ASTORIA — When Frank Sicoli moved to Astoria from Long Island three years ago, he quickly noticed one major difference about his new neighborhood: the trash.
"I was surprised by just the casual nature of littering," said Sicoli, 34, a philosophy professor who lives on 31st Street between Astoria Boulevard and 28th Avenue.
"We get buried in trash — I'm out there in the morning picking up what I can, but you just can't keep up with it."
Sicoli said he's working with City Councilman Peter Vallone Jr.'s office to request more trash cans along 31st Street, a busy thoroughfare that runs underneath the N and Q elevated train line. Both he and Vallone's staff will be sending letters to the Department of Sanitation, Sicoli said.
He says he recently counted just one trash can between the nearly half-mile stretch of 31st Street between Astoria Boulevard and bustling 30th Avenue, where he's noticed the most prolific littering takes place.
"They're getting out of the subway, you have the food carts the convenience stores on every corner, they're buying stuff, they're walking, and there's no trash cans so they're throwing it on the street," he said.
Ned Dzaferoviz, 32, works as a super for a building on 31st Street near 28th Avenue and says he's constantly sweeping up discarded trash from the sidewalk.
"It's everyday," he said, saying he cleans up each morning, only to find more debris again a few hours later. "I come out in the afternoon and I'm like, where did it come from?"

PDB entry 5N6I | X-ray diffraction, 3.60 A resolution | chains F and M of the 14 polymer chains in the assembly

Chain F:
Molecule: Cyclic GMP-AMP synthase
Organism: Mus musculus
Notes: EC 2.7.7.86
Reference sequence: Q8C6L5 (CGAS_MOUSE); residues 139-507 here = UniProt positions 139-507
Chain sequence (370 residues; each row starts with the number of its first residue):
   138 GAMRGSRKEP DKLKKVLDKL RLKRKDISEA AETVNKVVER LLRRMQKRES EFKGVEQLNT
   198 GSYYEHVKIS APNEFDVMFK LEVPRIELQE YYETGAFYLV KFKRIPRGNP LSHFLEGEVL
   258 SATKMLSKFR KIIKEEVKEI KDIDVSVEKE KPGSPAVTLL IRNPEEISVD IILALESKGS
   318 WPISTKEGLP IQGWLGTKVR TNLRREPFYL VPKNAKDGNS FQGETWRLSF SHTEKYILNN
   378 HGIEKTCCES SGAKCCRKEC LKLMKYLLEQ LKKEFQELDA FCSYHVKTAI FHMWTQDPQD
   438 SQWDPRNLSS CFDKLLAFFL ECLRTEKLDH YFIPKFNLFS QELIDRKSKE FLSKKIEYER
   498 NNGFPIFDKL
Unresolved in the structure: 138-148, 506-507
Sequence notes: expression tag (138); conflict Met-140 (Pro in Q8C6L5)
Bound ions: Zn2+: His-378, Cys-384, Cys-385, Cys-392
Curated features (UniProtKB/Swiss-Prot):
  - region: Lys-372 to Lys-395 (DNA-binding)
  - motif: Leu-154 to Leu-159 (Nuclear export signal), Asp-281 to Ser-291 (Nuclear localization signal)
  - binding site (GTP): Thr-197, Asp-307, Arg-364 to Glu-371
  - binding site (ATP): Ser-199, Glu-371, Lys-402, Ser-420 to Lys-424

But a Department of Sanitation spokeswoman said the department has done walkthroughs along 31st Street with local elected officials, and deemed the locations to be residential and not applicable for city trash cans.
Waste baskets are only placed in high-trafficked pedestrian areas like subway stops and shopping districts because cans in more residential areas tend to become dumping grounds for people's personal household garbage, the Department said.
Maria Mihialoff, an Astoria resident for 35 years, agrees that more cans would only add to the neighborhood's littering problem.
"More trash cans are going to mean more trash in the streets," she said, saying it would be more effective if the city cracked down on ticketing litterbugs instead.
Sicoli said that while he knows more cans wouldn't solve the problem completely, he thinks it would be a good start.
"If people don’t see garbage cans, they think, 'Well, nobody cares anyway,'" he said. "I think, symbolically, that pail represents that trash has to go somewhere."